Our Blogs
25 July 2023

Identifying Gaps and Accelerating Support for Global Adaptation Needs

Photo credit: Adobe Stock


Countries and communities around the world are already experiencing the severe effects of climate change, particularly in the Global South. In its 2023 Assessment Report and Summary for Policymakers, the Intergovernmental Panel on Climate Change (IPCC), noted: Vulnerable communities who have historically contributed the least to current climate change are disproportionately affected. The report is unequivocal, stating that losses and damages will continue to increase without accelerating rapid, deep and sustained mitigation and adaptation actions. 


In this context, adaptation refers to both present and future measures taken to cope with the impacts of climate change. This primarily includes adjusting our individual and societal behaviors, practices and infrastructure in line with an informed, holistic analysis of climate-related risks. This analysis, let alone the physical implementation of adaptation measures, requires a significant input of time and financial resources, often out of reach of many developing countries. 


Despite considerable progress, the IPCC remarks that most adaptation is “fragmented, incremental, sector-specific and unequally distributed across regions, addingAdaptation gaps exist across sectors and regions and will continue to grow under current levels of implementation, with the largest adaptation gaps among lower income groups.” The key barriers to adaptation outlined in the report include a lack of financial resources and political commitment, as well as a low sense of urgency.  


Though the total amount of adaptation finance has steadily increased since 2014, there remains a growing gap between the amount of money set aside and the actual costs of adaptation measures worldwide. The IPCC report notes that a significant reason for this is that the “overwhelming majority of climate finance goes towards mitigation rather than adaptation. Around 80 percent of global climate finance is direct toward mitigation, meaning that financial flows are not keeping pace with adaptation needs, making it challenging for developing countries to holistically address the rising climate challenge. 


To help address this issue, a growing number of countries are including adaptation targets and actions in their Nationally Determined Contributions (NDCs). This can help to ensure that climate action is meaningful and comprehensive and aligned with national development priorities and social needs, while also attracting critical financing and investment. An impressive 86 percent of recently updated NDCs have an adaptation component to them, indicating that demand for adaptation-related technical assistance and financing is set to significantly increase moving forward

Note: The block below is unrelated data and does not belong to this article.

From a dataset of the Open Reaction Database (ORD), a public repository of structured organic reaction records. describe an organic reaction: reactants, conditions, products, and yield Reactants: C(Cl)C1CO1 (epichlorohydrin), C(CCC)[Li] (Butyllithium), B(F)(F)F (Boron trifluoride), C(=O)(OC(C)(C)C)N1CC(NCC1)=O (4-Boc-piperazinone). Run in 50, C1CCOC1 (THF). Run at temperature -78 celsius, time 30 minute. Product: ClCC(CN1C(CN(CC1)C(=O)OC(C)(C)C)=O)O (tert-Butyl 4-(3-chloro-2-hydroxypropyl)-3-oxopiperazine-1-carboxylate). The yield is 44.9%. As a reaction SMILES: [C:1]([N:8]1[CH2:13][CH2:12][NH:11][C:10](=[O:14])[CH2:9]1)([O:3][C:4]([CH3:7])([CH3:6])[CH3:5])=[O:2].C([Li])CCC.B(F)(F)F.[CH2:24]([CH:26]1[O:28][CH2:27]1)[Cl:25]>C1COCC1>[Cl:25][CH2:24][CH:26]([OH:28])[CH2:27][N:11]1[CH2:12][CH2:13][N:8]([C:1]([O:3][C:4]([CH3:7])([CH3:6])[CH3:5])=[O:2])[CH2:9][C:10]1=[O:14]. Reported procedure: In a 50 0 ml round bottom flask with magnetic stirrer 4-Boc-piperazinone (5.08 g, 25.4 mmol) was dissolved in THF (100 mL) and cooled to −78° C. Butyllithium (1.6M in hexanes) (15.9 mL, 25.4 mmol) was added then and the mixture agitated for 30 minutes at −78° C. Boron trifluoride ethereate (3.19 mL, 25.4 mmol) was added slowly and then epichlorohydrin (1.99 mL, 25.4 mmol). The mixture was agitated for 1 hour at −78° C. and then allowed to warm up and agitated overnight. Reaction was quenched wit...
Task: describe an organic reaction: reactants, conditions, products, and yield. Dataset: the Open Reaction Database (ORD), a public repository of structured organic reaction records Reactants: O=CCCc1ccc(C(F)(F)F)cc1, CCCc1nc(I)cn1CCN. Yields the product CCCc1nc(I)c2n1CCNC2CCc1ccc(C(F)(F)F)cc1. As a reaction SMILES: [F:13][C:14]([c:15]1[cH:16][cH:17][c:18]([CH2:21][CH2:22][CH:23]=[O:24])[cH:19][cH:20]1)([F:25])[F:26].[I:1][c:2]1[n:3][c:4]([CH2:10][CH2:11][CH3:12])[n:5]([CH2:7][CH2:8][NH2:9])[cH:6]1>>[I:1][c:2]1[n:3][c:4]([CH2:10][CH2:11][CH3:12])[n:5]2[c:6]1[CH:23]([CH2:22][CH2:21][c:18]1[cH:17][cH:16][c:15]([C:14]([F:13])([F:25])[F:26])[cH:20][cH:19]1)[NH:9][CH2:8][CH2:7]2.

Unsurprisingly, the NDC Partnership receives a high volume of requests for support focused on adaptation planning and implementation, as well as monitoring and evaluation (nearly 1,300 out of over 5,500 total as of 2023). Approximately half of the adaptation-focused requests remain unsupported, however, and this is a cause for concern, particularly given the rise in requests expected due to the prioritized adaptation measures contained in revised NDCs. 


To better understand the response deficit, the NAP Global Network recently published an Insight Brief, Adaptation: Where Developing Countries Are Requesting Partnership Support, analyzing the adaptation requests submitted to the Partnership to develop practical recommendations for boosting overall response rates.  


One of the Brief’s key findings is that substantial financial and technical assistance for greater adaptation action is already available across the wider Partnership network. Better communication, clarity and awareness are required across all partners, however, in order to increase visibility and the likelihood of positive responses for support.  


One example of this would be for countries to “crowd in” more sectoral requests for support, meaning member countries submitting requests could include a greater number of sectoral adaptation priorities and thus help get greater visibility for these priorities. Furthermore, countries should strive to identify internal synergies for support requests. Countries that submit adaptation requests to the Partnership should, for example, identify linkages with needs identified in their National Adaptation Plans (NAPs) to maximize support-related efficiency and efficacy. 


There is significant consensus on the need to prioritize adaptation efforts, including upscaling responses to existing and forthcoming requests for assistance. Adaptation-related finance has significant catching up to do, but it is increasing constantly, indicating that high-income countries acknowledge the importance of delivering decisive, fair and equitable adaptation assistance to developing countries.  


"As finance for climate change adaptation scales up, it needs to be guided by the national priorities countries are articulating in their NAPs and NDCs,” says Orville Grey, Head of the NAP Global Network Secretariat. “Though each country's circumstances are unique, we're seeing NAPs and NDCs play complementary roles – NDCs can be the ‘what’ and NAPs can be the ‘how’. NDC adaptation components can set out the high-level vision, objectives, and needs a country hopes to address through its adaptation efforts, and NAP processes can be a country-driven, operational vehicle that integrates adaptation into national and sub-national planning processes and implements the adaptation priorities set out in the NDC."  


Sign-up for the NDC Partnership monthly newsletter and receive updates on country work, upcoming events, resources, and more.